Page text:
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‘Sextortion’: Online blackmail on rise in SA


Blackmail and extortion cases have nearly doubled in South Australia over the past two years, with “sextortion” causing particular concern for SA Police.

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Crime data released yesterday by the Australian Bureau of Statistics (ABS) shows the number of blackmail and extortion victims in South Australia increased from 57 in 2020, to 109 in 2021.

Most of the victims were males aged between 18 and 34.

Last year’s figure was the highest since record-keeping began 29 years ago, with blackmail and extortion now the fastest growing crime in South Australia.

The rise in the number of blackmail and extortion victims in South Australia is in line with the national trend.

ABS data shows in 2021, police recorded 646 victims of blackmail and extortion across Australia – a 24 per cent increase from 2020 and the highest national number since record-keeping began.

An SA Police spokesperson told InDaily there had been an increase in the number of “sextortion” reports – a particular form of blackmail where an offender obtains explicit images of a victim or edits a sexualised image that purports to be the victim.

They said victims are most frequently targeted via popular social media platforms which provide offenders with “creative ways to communicate and express oneself”.

“This freedom is regularly abused by cybercriminals who commit offences online with a degree of anonymity,” they said.

“Due to an increase in people working remotely and the dramatic increase in the number of devices we now own, we can only expect increasing cybercrime trends in years to come.”

The maximum penalty for blackmail in South Australia is 15 years imprisonment, or 20 years for an aggravated offence.

SA Police told InDaily it “continues to expand its technical capability in conducting investigations where physical and online environments blend together in order to meet the challenges of the digital age”.

It said it built relationships with “key industry partners” and other law enforcement agencies to tackle the problem.

“We adopt a number of prevention strategies to provide community education in relation to these offences which include targeted messaging through various types of media,” the spokesperson said.

South Australian Commissioner for Victims’ Rights Bronwyn Killmier told InDaily her office had not noticed an increase in victim requests for assistance for blackmail and extortion, but she encouraged anyone who is a victim to report it to police.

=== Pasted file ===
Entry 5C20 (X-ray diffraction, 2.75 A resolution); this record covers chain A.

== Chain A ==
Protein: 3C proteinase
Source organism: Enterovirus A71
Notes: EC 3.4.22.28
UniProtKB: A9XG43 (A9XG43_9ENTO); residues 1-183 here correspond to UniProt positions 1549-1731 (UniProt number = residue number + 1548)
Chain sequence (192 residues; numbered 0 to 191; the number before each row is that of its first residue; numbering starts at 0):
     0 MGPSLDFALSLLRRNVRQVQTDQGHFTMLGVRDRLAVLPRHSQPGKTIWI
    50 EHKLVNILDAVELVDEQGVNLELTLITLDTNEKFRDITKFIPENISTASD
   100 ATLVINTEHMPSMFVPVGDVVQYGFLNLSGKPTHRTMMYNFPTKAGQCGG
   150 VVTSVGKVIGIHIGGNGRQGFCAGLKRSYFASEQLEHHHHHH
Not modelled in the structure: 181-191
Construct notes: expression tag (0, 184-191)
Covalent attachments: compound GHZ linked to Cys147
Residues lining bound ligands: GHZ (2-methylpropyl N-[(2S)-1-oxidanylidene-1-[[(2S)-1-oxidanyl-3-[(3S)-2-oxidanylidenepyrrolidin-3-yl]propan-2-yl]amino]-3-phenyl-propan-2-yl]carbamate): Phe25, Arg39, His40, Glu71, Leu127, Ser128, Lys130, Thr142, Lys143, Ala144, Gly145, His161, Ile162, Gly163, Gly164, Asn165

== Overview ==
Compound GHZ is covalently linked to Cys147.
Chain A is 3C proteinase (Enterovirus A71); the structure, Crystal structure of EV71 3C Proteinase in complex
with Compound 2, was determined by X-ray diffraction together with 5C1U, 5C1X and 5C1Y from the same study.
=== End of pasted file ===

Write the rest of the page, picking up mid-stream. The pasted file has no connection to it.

She also cited the growing prevalence of cybercrime as a possible explanation for the rise in blackmail and extortion, such as using ransomware to extort money from people, or using “image-based abuse” or threats to disseminate intimate photos.

“Last financial year, the Australian Cyber Security Centre (ACSC) received almost 500 ransomware cybercrime reports – around 15 per cent more than the previous year,” Killmier said.

“Victims of these crimes would understandably feel violated when targeted by this type of offending, but counselling is available through RASA’s (Relationships Australia SA’s) rebuild program, and people who may need this assistance should contact RASA on 1800 310 310.”

The ABS data points to an overall increase in crime across South Australia between 2020 and 2021, with only motor vehicle theft on the decline.

Sexual assault in South Australia rose by 10 per cent, with nearly half of the 1783 victims recorded by police in 2021 aged under 18 at the time of the offending.

ABS head of crime and justice statistics William Milne said there were 31,118 sexual assaults across Australia in 2021 – the largest number recorded by police since record-keeping began.

“We also looked at population growth and the impact of that, and we found that the rate of sexual assault victimisation has also increased to its highest level, so we’re looking at 121 victims per 100,000 Australians, and this compares with 69 victims per 100,000 back in 1993,” he said.

“This change in that rate equates to about a 75 per cent increase in the rate of victimisation over the past 30 years.”

Meanwhile, robbery increased by 16 per cent in South Australia between 2020 and 2021, with police recording 530 victims in 2021.

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